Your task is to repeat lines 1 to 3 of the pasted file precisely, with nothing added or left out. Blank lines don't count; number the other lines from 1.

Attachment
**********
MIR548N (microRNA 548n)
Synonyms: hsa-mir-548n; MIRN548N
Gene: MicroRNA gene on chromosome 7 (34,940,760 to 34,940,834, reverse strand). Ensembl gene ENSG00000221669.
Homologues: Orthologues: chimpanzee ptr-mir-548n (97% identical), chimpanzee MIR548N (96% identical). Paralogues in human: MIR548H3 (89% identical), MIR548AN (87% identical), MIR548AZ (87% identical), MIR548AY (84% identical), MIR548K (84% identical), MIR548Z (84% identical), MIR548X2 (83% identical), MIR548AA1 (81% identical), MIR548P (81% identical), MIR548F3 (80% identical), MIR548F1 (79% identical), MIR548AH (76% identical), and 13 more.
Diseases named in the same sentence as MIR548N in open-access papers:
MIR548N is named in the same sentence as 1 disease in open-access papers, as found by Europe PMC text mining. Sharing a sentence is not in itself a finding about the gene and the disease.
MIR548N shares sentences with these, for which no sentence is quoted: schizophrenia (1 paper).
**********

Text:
MIR548N (microRNA 548n)
Synonyms: hsa-mir-548n; MIRN548N
Gene: MicroRNA gene on chromosome 7 (34,940,760 to 34,940,834, reverse strand). Ensembl gene ENSG00000221669.